In Reply to: Re: Mississippi Masala & Self-Employment posted by Julie Hall on October 24, 2001 at 21:05:52:
I think it depends on the larger society. If you grow up with self-employment but inside a capitalist society then you might still be taught capitalist ways. You go to school and everybody talks about getting a job or the teacher encourages you to do that. You have friends who just want to get a job but not to work for themselves and this will influence you. You watch television and it shows people getting jobs. In other words, you're surrounded by the dominant system, so even if you live in a household where self-employment is the way of life I think you might still be taught to think like someone who grew up with capitalism. I think it would be more likely that you would be self-employed if that was the norm for the whole society, not just for your family.
: Do you think it very unlikely that an individual raised on an independent farm, where it is considered self-employment, would ever grow up to work in a capitalist setting as a wage laboror? It is described how the setting that one grew up in has a strong influence on the type of work one will engage in in the future. I feel like it's more likely that someone will move from capitalism to self-employment instead of from self-employment to capitalism, but either way I wonder how likely it is that an individual would change, or even be able to change in order to work in a different class process.
: : As some of the messages on this board indicate, self-employment within a capitalist society is not an easy choice. We are all taught to conform to particular norms of behavior at an early age, including how to participate in the economic life of society. In a capitalist society, we are more likely to be trained to play roles as wage laborers or managers than to be taught to be self-employed. In addition, the relationships we encounter in a capitalist society will tend to push us in the direction of participating in the wage labor relationship, as wage laborers, managers, or, in those rare cases, appropriators. The political, cultural, and economic relationships that are "normal" in such a society will tend to support the choice to participate in the wage labor relationship, not to engage in self-employment. However, in a society where self-employment predominates the reverse will be true. People would be trained to be self-employed and to accept self-employment as normal. This training occurs early in life and usually includes direct experience at the sorts of activities necessary to being successfully self-employed. For example, children who grow up on an independent farm are likely to participate in farming activities and to find such activities relatively easy to do by the time they reach an age to be self-employed farmers. We might want to think about all the various ways we are enculturated to participate in certain types of economic relationships and not in others. It is not a case of "motivation" or "drive" to be self-employed, any more than it is a case of "motivation" or "drive" to get out of bed in the morning or to engage in wage laboring or management of wage laborers. It is a matter of enculturation and the creation of normality.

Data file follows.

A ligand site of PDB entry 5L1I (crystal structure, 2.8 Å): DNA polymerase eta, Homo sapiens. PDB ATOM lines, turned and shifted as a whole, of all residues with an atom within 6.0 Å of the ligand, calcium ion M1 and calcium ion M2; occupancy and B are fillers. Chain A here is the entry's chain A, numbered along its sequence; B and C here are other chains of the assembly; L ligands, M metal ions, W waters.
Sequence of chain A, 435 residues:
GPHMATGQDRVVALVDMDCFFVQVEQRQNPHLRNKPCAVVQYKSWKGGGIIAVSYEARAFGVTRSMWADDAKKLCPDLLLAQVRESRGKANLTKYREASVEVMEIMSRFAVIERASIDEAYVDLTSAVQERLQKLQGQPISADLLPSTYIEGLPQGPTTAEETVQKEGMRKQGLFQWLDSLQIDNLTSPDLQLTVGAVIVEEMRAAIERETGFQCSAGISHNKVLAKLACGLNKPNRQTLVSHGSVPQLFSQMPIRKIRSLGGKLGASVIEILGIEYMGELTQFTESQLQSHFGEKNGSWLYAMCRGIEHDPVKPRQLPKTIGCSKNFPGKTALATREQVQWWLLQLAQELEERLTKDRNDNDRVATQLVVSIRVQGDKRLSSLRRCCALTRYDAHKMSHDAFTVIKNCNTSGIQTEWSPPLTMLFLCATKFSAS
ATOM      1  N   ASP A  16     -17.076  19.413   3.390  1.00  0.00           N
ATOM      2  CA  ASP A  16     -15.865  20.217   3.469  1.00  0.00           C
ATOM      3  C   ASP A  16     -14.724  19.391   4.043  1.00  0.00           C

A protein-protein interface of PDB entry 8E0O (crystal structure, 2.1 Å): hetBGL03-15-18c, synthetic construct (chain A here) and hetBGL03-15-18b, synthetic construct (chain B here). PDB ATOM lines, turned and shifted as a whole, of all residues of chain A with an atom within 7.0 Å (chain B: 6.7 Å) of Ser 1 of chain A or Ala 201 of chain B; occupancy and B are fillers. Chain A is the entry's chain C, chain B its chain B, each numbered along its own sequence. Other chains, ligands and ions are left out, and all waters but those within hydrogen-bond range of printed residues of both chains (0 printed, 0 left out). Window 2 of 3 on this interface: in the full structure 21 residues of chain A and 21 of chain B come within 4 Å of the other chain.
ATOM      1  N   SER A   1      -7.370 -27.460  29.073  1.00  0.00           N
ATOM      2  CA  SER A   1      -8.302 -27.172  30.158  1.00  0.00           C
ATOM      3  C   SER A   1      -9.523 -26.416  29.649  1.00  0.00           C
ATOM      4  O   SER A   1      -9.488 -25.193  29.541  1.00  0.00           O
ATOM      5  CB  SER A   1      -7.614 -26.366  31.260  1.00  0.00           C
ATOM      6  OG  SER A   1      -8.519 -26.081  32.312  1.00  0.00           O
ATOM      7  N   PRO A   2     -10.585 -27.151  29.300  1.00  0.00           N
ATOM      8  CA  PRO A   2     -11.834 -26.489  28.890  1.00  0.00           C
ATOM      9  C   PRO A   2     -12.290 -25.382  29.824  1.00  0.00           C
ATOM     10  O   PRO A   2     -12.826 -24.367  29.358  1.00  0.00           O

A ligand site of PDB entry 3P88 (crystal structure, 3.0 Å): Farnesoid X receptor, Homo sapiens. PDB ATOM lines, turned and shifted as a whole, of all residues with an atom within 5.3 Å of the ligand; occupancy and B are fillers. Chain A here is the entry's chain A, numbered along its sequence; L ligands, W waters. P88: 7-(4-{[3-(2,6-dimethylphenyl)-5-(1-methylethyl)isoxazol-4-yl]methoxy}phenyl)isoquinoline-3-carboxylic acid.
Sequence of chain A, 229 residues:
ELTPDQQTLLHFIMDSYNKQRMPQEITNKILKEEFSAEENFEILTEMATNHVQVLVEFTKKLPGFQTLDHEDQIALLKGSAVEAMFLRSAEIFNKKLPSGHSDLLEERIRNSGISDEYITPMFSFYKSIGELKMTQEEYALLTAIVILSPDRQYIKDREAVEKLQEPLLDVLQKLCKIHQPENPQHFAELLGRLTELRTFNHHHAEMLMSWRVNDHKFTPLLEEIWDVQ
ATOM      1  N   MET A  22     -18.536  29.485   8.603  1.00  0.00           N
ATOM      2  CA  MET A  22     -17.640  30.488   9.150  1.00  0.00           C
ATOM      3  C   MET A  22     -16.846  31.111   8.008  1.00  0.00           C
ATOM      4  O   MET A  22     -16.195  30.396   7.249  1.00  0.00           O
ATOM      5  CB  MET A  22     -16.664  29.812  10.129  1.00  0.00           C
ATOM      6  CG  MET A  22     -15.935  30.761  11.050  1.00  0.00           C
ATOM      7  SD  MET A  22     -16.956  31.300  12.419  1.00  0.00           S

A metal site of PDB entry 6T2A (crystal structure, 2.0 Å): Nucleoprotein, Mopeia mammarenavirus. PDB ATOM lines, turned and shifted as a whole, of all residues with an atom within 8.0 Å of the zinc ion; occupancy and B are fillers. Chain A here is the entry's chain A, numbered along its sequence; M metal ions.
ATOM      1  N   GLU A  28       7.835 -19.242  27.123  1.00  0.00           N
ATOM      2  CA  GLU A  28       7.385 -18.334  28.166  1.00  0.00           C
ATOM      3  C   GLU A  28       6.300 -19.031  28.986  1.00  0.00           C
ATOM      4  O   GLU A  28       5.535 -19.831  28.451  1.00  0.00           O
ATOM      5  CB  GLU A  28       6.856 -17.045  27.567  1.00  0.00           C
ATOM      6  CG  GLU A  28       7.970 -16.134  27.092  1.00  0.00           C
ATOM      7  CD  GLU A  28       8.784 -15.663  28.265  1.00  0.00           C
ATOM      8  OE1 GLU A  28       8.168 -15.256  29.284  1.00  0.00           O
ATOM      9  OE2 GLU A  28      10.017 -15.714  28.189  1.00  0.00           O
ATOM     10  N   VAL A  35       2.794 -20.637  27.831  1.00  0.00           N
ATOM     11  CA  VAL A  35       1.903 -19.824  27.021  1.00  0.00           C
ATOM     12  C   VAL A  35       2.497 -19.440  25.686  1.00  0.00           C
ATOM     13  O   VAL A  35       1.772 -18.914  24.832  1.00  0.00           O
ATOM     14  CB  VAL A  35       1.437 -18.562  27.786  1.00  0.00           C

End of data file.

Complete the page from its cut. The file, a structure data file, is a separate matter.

: : When you view the film _Mississippi Masala_ think about the way the societies (social formations) depicted in the film (Uganda, Mississippi) shape the possibilities for self-employment, in particular for the primary characters who engage, at one time or another, in such self-employment. What is the role of racism in overdetermining their ability to be self-employed? What about the role of political processes? Cultural processes other than racism? Other economic processes? See how many self-employed producers you can identify in the film and ask how they are similar or differ in their relationship to the community(ies) depicted.
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